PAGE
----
Navies: three books, three centuries
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An enticing selection of review copies of books arrived in my postbag recently, all from Seaforth. Each very different but together spanning three centuries, celebrating people and ships of the world’s navies, predominantly the Royal Navy.
“British Battleships. 1889-1904”
by R A Burt, Seaforth
Indispensable for students of the pre-dreadnought era, this is a revised reissue of the third of R A Burt’s magnificent trilogy on British battleships. As the author says in his preface, after the Battle of Trafalgar in 1805, Great Britain enjoyed a naval supremacy that was virtually unchallenged until the latter part of the 19th century. The Russian war scare of 1884 and the public’s anxiety about the Royal Navy’s ability to fight a modern war at sea, prepared the way for the Naval Defence Act of 1889 and a vast programme of warship construction. Over the next twenty years a fleet of fifty-two battleships was built. The book includes many new photographs and extensive tables and schematics as well as full technical history and careers of the ships.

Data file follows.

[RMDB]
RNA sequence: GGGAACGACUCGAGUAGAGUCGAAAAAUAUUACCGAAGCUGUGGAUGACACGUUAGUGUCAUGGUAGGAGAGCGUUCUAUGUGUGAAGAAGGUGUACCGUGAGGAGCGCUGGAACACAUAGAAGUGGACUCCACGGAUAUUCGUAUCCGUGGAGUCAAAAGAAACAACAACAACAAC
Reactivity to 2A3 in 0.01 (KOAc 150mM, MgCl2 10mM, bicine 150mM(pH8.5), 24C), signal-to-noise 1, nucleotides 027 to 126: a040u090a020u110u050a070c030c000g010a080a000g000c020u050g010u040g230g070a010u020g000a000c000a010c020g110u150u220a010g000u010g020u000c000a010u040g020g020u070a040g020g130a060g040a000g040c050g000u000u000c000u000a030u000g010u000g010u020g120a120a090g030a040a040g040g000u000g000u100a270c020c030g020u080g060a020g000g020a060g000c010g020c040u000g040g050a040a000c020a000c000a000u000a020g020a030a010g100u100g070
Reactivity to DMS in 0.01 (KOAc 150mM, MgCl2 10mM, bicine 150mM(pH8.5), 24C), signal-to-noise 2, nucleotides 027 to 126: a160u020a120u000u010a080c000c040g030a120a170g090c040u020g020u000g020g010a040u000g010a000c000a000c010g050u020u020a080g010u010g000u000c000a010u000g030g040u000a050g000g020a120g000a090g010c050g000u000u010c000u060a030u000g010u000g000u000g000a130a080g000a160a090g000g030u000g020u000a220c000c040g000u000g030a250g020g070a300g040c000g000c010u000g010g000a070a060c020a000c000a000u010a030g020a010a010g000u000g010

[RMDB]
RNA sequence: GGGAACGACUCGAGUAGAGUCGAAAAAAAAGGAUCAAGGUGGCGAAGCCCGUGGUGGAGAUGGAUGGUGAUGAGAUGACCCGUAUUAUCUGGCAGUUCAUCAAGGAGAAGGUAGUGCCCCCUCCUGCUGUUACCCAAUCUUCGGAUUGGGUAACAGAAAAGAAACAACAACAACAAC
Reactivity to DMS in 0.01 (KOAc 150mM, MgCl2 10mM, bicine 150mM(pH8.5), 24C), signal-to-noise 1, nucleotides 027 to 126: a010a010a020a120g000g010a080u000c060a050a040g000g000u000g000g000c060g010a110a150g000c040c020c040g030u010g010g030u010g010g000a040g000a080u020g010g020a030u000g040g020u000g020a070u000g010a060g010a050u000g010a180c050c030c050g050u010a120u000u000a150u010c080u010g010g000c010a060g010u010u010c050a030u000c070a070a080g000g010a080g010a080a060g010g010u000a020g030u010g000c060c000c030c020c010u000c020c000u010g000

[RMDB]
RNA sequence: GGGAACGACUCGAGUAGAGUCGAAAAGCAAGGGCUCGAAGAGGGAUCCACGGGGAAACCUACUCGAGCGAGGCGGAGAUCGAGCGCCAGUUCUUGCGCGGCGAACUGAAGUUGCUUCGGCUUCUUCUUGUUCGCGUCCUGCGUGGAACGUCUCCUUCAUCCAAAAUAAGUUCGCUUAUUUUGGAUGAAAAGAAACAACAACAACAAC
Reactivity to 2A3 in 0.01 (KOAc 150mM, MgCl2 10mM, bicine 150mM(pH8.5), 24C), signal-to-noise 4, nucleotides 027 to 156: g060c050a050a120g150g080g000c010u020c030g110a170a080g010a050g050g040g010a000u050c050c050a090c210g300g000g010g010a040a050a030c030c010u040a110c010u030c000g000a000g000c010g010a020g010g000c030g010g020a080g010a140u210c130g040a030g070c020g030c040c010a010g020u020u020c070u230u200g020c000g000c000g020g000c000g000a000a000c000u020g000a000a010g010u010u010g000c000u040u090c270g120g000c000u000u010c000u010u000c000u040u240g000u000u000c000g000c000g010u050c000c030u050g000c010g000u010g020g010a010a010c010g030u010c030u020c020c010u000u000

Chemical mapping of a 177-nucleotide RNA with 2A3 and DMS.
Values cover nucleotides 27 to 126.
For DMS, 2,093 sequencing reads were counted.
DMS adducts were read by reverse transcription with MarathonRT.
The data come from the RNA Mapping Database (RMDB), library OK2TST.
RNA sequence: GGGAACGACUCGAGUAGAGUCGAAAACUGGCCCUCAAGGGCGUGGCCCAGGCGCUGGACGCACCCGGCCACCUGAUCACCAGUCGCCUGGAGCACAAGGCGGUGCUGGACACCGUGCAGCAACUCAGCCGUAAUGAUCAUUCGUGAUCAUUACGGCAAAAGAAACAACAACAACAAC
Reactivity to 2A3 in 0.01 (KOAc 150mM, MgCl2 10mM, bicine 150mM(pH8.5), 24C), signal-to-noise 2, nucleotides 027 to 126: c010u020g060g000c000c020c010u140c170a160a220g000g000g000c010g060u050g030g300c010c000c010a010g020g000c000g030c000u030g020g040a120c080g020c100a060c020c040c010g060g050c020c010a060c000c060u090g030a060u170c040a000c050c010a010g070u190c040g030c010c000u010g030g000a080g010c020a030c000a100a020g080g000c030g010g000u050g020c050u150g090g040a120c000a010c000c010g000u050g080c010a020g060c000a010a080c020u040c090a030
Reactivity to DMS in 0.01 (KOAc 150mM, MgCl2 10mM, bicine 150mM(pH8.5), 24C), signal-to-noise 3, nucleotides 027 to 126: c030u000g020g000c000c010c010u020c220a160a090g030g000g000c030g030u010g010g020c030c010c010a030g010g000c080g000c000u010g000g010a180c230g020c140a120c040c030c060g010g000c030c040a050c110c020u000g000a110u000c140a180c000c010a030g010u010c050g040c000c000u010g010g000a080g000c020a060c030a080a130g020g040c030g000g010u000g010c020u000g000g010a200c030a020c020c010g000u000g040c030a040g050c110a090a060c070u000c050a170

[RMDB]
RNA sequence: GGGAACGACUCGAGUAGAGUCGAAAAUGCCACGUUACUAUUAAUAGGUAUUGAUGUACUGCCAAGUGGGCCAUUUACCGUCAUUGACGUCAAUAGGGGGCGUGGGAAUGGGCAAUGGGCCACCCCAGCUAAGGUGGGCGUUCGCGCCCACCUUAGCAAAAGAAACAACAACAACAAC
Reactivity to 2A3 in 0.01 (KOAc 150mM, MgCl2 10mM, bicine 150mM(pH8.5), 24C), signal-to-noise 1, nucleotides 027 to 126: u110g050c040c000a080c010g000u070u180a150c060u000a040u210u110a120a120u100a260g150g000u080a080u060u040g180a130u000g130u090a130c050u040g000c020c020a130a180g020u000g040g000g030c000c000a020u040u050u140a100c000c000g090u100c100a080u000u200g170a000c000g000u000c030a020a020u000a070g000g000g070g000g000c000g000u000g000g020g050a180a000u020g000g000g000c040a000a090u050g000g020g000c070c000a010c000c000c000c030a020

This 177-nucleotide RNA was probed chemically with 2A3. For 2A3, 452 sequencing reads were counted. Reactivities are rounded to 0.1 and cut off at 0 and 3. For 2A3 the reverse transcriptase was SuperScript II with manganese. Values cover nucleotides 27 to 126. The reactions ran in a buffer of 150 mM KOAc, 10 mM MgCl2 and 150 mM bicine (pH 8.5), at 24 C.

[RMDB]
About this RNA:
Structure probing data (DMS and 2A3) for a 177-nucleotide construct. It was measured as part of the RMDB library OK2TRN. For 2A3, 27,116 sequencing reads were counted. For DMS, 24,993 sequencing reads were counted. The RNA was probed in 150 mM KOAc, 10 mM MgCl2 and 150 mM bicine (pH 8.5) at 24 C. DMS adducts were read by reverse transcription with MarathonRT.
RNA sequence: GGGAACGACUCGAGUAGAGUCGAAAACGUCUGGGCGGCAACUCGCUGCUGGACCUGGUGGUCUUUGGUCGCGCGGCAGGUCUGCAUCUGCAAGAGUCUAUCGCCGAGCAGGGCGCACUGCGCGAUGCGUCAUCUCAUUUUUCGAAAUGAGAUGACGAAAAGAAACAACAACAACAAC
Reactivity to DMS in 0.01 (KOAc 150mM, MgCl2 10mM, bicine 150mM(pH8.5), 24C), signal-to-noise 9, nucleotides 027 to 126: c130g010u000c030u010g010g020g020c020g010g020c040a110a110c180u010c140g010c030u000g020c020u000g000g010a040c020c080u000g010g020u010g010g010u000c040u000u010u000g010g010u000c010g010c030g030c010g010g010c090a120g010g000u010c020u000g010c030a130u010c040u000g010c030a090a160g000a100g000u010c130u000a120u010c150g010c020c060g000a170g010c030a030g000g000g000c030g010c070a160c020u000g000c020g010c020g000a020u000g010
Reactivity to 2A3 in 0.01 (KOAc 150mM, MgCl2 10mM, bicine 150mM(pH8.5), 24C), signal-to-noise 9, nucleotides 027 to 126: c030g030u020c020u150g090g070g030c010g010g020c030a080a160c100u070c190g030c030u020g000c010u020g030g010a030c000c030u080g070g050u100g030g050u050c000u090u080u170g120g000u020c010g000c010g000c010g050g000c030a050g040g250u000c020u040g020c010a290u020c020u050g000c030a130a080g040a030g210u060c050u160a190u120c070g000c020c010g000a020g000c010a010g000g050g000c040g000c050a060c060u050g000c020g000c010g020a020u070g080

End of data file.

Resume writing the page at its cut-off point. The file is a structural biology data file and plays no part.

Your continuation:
“A Biographical Dictionary of the Twentieth Century Royal Navy,Volume 1”
by Alastair Wilson, Seaforth
This covers admirals of the fleet and others. It is the first volume of a major study intended to provide a resume of the service lives of every flag officer in the style of the great nineteenth century biographical dictionaries of Marshall and O’Byrne.
Accompanying the book is a CD (over 600,000 words) that contains the services histories and careers of 336 most senior admirals on the Navy List from 1900 onwards. A wonderful tool for historians and anyone interested in naval genealogy. (The records on the CD are fully searchable.)
“World Naval Review. 2014”
Edited by Conrad Waters, Seaforth
Launched in 2009, this annual is an authoritative summary of happenings in the naval world during the previous twelve months. Nine expert contributors provide both national and global perspectives. Highlights of this issue include a survey of torpedo developments, analyses of significant new warship classes and German AIP technology. Extensive illustrations and photographs accompany the text.